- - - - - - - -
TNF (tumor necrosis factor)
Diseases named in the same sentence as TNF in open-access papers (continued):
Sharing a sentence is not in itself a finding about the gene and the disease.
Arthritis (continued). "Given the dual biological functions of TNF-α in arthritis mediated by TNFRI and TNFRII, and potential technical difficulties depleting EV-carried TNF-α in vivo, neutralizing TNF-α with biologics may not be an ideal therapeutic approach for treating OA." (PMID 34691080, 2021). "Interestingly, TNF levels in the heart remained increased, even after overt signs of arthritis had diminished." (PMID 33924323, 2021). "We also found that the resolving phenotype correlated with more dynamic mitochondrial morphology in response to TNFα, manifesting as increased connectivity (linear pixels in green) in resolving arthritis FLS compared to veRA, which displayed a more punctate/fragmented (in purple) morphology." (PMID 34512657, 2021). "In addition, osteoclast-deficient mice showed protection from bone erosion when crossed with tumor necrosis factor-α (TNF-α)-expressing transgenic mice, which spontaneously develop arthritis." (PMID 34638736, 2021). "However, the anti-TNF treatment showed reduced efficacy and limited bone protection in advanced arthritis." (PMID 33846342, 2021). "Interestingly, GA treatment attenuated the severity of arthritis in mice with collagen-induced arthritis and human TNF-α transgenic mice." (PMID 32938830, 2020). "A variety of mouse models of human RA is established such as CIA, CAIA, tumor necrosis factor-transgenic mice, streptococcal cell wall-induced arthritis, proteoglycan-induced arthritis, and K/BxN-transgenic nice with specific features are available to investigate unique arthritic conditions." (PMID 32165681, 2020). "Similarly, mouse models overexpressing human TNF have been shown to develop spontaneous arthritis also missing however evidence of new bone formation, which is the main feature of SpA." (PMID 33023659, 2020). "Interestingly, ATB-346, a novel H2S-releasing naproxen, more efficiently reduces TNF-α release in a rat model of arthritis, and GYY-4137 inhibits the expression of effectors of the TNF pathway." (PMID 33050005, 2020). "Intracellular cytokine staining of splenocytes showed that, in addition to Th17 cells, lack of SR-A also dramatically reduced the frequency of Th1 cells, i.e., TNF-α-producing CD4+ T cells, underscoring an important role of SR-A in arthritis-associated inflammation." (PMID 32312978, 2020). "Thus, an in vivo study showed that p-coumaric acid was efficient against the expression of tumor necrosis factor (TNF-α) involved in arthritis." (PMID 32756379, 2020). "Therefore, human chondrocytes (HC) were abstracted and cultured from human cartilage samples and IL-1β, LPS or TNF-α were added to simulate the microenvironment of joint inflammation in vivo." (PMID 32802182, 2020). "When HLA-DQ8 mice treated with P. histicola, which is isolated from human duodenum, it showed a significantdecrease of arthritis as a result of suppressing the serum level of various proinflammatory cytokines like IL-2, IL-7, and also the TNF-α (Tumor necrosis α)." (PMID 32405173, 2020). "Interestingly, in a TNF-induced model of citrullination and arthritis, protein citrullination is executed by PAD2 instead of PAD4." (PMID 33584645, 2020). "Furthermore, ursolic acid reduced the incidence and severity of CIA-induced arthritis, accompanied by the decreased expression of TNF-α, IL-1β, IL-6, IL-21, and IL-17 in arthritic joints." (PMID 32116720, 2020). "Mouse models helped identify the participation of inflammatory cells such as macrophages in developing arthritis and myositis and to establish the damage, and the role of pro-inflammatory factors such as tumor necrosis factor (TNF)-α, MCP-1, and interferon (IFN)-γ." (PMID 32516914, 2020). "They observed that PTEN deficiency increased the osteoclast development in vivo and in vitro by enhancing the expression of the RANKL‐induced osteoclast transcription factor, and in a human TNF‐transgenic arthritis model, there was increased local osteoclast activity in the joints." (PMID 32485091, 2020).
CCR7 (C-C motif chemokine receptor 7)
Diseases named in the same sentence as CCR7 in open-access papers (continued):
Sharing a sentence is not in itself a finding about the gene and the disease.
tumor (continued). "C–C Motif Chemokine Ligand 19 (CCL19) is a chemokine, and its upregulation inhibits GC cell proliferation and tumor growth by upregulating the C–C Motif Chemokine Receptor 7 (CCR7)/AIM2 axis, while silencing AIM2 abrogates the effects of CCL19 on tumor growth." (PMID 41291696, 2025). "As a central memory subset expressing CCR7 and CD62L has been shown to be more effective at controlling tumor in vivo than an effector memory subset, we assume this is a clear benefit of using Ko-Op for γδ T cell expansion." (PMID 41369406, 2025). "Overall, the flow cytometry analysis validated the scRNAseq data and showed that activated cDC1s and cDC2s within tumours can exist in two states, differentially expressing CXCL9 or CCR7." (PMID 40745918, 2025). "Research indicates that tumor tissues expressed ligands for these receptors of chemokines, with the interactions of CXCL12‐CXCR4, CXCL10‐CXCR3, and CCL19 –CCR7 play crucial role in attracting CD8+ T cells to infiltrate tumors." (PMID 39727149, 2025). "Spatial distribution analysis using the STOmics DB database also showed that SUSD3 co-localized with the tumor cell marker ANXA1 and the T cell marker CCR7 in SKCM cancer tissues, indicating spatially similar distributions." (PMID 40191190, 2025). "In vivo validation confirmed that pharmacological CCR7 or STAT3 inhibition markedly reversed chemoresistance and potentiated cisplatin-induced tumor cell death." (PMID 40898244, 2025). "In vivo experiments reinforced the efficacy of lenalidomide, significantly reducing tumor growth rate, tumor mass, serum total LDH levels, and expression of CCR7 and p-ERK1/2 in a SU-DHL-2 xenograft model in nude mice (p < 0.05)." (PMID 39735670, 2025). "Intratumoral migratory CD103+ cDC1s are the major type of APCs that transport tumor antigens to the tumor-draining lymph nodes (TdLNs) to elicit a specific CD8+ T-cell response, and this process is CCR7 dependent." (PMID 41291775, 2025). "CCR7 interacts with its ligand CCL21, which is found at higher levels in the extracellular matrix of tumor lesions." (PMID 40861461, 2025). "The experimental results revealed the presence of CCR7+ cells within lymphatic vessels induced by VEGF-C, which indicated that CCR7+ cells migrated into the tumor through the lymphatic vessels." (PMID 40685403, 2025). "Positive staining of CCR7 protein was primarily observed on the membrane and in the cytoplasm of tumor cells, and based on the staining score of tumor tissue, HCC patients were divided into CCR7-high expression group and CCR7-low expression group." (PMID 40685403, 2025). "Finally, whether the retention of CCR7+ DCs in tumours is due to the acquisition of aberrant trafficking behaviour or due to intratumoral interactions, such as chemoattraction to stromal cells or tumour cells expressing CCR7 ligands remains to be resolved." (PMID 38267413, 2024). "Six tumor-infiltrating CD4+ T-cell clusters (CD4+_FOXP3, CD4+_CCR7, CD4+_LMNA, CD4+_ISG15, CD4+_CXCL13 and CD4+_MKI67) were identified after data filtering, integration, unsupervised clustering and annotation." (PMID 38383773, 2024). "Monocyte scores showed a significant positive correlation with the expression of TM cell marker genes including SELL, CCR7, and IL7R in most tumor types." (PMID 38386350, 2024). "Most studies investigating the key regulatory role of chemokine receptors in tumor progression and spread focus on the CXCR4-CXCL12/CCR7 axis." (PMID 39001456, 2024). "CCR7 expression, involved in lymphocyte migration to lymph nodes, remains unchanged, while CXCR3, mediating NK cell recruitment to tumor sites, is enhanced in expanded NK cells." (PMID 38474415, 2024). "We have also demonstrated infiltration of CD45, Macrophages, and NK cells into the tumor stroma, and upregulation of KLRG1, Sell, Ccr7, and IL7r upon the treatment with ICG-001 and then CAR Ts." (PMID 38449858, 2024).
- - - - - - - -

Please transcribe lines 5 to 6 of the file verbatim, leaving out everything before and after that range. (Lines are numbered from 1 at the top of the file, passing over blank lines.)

CCR7 (C-C motif chemokine receptor 7)
Diseases named in the same sentence as CCR7 in open-access papers (continued):